Using dotenv with Nuxt

A quick and straightforward explanation of using dotenv to handle development environment variables while honoring production environments.

If you're using Nuxt to create a static generated site to serve up dynamic content-- such as a blog-- the chances are that you're going to be looking for an engine to handle markdown documents.

If this situation applies to you, then the chances are also that you will be including code snippets in your writing. If you're including code snippets, then syntax highlighting is a must have.

Now, there is a package out there called Markdown-It for handling the markdown rendering; there is also a package called Highlight.js for handling the syntax highlighting. I'll be using these two packages for my explanation.

These two packages could be wired up to your Nuxt application manually, but someone has already done the majority of the work for us in the form of a Nuxt plugin and and a Highlight.js plugin for Markdown-It. A quick search of the Googles for using dotenv with Nuxt will almost certainly lead you to the Nuxt community module called nuxt-community. The problem with this is that it unnecessarily complicates something that's already easy AND will cause problems for you should you be deploying to a production environment where the environment variables are already set-- which they should be.

Maybe you already chose to go this route and you're looking for a little help because your production build is failing. Let me save you a few minutes.

1. Install dotenv

npm i --save-dev dotenv

2. Prepend to Your nuxt.config.js

At the top of your nuxt.config.js file, just add this simple line of code:

if (process.env.NODE_ENV !== "production") require("dotenv").config();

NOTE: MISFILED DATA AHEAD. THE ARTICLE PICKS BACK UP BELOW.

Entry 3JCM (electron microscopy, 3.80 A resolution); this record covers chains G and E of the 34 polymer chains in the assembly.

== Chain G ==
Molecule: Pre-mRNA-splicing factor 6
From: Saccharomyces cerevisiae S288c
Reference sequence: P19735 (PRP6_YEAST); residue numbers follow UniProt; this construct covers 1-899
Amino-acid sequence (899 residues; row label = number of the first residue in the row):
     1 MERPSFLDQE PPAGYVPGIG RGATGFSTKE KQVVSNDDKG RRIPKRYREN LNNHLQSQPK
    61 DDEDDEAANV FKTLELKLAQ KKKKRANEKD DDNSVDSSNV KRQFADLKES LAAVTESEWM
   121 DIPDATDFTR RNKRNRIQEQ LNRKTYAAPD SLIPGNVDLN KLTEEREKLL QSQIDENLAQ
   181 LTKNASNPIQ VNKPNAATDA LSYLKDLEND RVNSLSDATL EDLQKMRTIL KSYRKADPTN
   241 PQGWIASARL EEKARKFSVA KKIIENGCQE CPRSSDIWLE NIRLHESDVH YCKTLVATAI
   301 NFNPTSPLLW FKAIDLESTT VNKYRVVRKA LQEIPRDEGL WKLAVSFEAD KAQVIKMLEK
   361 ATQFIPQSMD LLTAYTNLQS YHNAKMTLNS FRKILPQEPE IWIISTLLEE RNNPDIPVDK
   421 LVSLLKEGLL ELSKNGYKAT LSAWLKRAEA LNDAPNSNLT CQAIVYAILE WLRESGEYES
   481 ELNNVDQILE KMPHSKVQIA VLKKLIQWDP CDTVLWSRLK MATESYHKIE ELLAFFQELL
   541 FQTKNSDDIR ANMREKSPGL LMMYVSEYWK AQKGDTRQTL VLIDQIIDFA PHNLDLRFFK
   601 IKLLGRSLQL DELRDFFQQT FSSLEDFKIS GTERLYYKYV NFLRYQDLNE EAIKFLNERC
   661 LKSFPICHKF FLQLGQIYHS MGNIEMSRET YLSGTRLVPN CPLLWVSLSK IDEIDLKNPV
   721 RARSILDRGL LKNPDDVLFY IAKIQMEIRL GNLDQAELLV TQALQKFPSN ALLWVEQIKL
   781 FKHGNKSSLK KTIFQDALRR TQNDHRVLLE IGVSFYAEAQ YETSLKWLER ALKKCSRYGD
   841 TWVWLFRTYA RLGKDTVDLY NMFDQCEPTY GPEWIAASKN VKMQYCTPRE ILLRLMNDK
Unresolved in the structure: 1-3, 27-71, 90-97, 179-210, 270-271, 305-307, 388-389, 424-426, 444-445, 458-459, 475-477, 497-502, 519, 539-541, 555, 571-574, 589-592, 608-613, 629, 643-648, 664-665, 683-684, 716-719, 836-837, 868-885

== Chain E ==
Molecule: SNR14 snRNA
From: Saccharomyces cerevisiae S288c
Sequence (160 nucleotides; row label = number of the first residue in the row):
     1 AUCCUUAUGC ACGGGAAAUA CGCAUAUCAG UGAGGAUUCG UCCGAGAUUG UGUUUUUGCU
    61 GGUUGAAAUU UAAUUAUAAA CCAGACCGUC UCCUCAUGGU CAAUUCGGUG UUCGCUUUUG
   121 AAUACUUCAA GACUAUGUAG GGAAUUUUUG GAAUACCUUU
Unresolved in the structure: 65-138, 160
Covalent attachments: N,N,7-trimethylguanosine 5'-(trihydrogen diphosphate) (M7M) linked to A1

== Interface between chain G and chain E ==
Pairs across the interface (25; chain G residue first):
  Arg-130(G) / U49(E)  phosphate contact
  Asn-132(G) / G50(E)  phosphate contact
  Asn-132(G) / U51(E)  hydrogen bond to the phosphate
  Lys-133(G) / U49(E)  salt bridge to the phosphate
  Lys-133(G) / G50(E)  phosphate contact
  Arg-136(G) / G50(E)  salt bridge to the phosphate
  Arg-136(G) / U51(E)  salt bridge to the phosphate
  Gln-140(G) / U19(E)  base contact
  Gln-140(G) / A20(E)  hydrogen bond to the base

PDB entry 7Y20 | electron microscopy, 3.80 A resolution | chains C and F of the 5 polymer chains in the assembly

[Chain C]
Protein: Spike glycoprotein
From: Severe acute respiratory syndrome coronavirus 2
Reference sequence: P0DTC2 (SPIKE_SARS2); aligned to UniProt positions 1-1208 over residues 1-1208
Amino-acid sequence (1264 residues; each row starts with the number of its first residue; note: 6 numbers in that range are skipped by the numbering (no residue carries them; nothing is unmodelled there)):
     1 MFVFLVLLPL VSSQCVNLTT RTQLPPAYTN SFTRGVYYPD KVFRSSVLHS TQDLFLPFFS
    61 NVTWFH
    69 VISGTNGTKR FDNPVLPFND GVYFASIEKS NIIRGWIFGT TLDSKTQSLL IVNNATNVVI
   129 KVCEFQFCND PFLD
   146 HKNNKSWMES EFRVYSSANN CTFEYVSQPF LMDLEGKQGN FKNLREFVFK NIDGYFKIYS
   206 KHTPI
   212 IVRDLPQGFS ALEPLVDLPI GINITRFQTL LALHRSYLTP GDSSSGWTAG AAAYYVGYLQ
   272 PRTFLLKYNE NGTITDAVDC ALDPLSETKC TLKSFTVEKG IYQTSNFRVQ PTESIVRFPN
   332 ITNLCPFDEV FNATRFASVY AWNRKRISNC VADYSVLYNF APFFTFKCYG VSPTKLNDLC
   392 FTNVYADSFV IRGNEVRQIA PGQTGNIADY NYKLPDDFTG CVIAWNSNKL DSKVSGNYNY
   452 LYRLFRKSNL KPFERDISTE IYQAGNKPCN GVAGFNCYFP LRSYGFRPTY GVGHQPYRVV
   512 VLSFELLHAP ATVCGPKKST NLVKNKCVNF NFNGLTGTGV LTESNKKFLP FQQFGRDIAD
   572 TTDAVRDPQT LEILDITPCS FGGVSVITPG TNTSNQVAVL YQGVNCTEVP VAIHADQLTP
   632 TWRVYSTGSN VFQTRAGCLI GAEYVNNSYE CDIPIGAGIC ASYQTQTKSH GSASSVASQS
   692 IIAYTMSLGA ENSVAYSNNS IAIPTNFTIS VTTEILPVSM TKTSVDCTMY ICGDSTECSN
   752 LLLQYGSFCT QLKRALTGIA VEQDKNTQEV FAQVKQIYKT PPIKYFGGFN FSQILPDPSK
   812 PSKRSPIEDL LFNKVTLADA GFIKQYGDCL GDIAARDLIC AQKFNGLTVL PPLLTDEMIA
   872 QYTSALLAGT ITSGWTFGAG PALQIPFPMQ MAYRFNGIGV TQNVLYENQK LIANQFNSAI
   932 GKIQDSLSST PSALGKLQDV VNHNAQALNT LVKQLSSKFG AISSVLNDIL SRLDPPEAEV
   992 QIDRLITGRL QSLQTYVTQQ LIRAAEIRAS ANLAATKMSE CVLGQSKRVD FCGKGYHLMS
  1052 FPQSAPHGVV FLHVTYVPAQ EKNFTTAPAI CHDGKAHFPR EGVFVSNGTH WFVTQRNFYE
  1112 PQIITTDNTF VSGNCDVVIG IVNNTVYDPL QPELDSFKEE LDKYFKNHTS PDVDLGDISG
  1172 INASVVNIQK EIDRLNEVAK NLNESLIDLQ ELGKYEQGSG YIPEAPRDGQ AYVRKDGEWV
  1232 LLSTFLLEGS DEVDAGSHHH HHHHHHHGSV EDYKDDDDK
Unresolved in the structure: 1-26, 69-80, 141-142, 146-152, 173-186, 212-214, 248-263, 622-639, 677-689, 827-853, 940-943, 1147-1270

This checks the environment before requiring the dotenv package, because most of the time, dotenv shouldn't be used in production and having this present unless you explcitly plan for doing so will cause your build to fail.

Note: This line goes before your normal config, so your nuxt.config.js will look like so:

if (process.env.NODE_ENV !== "production") require("dotenv").config();

module.exports = {
  // Nuxt config

3. Add the .env File to the Root of Your Project

Create a file named .env in the root directory of your project and add your environment variables in this manner:


4. Add Environment Variable to nuxt.config.js

Now that you have your environment variables established in, well, the environment, you will need to tell Nuxt to use them.

Add an env config to your nuxt.config.js like so:

module.exports = {
  env: {
    variable: process.env.VARIABLE_NAME
  // More config

This will register your environment variable to the Nuxt context and will also tell Webpack to replace occurances of the variable variable with your environment variable value. For more information, read about the env property on the Nuxt (offical websie)[].

5. Use the Variable

Referencing the environment variable is now easy. For example, in a Vue component:

export default {
  data: () => ({
    someVar: process.env.variable

Note that you will need to reference process.env.variable in this example, rather than process.env.VARIABLE_NAME.

That's it! You can now add and use all the environment variable you need and seemlessly move between environments.